Accepting Everyone But Not Everything
The Pharisees didn't get it. They could not understand why Jesus was spending so much time with all those "tax collectors and sinners," the untouchable caste of their culture. You see, they believed that sin was something that was "caught," much the same way that one became ceremonially unclean by touching someone or something that ceremonially unclean. So why would any rabbi risk such contamination by eating with someone like Matthew and his collection of tax collectors and sinners? They didn't get it.
Jesus answered them, “It is not the healthy who need a doctor, but the sick. I have not come to call the righteous, but sinners to repentance” (Luke 5:31).
They didn't get Jesus' response either. They didn't get that Jesus was including THEM in the number of all those "sick" folks that Jesus had come to seek and save. Jesus was trying to win everyone—publican and Pharisee alike. You know, given what we know about the Pharisees, we would likely point to all those times that Jesus ate at some Pharisee's house and ask, "Why does he spend so much time being chummy with all those Pharisees?" Jesus was trying to win everyone-- holy and unholy alike. The Pharisees didn't get that they needed a doctor.
And I wonder if we have forgotten that the tax collectors needed the doctor too. Jesus didn't come to just call sinners (Matt 9:12). Jesus came to call them to repentance (Luke 5:31). No, Jesus never declared war on the sinners of his culture. He never carried signs proclaimed God hates this or that sin or sinner. Jesus was called the friend of sinners" (Matt 11:19), but He also called sinners to repentance. Jesus accepted everyone, but he didn't accept everything. He accepted people and sat around the table with them so he could encourage them to repent. Jesus remarked about how different was the public perception was between himself and John the Baptist (again, Matt 11:19), but their message was the exactly same, "Repent, for the kingdom of heaven has come near" (Matt 3:2, 4:12). Jesus didn't just accept sinners; He also called them to stop sinning (John 5:14, 8:11).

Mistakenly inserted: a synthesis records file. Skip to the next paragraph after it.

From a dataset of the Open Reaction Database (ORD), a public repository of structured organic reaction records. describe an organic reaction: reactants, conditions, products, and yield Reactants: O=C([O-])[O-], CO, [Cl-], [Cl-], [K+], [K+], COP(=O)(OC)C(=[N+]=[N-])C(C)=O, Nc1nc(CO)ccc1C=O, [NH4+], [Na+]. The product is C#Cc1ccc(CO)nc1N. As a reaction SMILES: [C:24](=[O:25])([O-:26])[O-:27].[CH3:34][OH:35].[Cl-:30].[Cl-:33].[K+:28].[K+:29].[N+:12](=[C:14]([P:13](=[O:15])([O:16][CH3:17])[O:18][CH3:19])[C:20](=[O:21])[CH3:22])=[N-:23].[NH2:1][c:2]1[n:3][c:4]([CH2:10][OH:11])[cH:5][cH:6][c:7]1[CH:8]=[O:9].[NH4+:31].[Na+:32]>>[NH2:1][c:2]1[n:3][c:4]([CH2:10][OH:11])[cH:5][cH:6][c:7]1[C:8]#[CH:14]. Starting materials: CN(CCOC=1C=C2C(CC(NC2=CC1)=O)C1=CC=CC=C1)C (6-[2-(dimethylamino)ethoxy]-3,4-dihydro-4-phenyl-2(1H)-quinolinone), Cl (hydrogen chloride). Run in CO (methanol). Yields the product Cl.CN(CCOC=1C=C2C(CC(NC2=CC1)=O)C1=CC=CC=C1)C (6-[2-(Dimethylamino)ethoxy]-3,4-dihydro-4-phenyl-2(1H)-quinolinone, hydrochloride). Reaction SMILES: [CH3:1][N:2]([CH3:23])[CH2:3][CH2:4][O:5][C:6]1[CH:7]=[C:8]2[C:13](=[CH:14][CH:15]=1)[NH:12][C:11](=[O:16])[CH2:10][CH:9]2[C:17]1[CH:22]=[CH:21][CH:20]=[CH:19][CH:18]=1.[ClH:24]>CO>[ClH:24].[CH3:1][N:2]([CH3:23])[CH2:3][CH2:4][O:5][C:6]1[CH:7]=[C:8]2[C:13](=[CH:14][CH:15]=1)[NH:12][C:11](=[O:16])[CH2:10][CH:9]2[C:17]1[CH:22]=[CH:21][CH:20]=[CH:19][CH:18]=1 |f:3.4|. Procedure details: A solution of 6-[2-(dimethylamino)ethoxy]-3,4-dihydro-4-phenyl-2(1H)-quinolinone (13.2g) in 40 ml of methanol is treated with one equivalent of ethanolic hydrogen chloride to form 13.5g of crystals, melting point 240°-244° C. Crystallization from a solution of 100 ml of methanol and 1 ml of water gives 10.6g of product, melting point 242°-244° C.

I wonder if in our rush to accept everyone (like Jesus) that we have failed to call everyone to repent (like Jesus). Kenda Creasy Dean in here book Almost Christian has coined the acronym “MTD.” She claims the actual religion taught in many (most) American churches today is not Christianity but Moralistic Therapeutic Deism. Moralistic because it helps us to be basically good people. Therapeutic because it helps us to feel better about ourselves. And Deism because God largely stays out of our way. Dean refers to this as "pasteurized" Christianity where all the "transformative elements cooked out." In our rush to accept everybody we have accepted everything.
Christianity is about discipleship, about picking up the cross of Jesus and following him. It is about living as a counterculture in a world that is not our own as we look for "a city with foundations, whose architect and builder is God" (Heb 11:20). It about following Jesus "outside the camp, bearing the disgrace that he bore" (Heb 13:12). It is about standing against the prevailing values and ideals of this world because they stand opposed to the values and ideals of the kingdom of God.
We must accept everyone, but we cannot accept everything. We must call everyone (including ourselves) to repentance.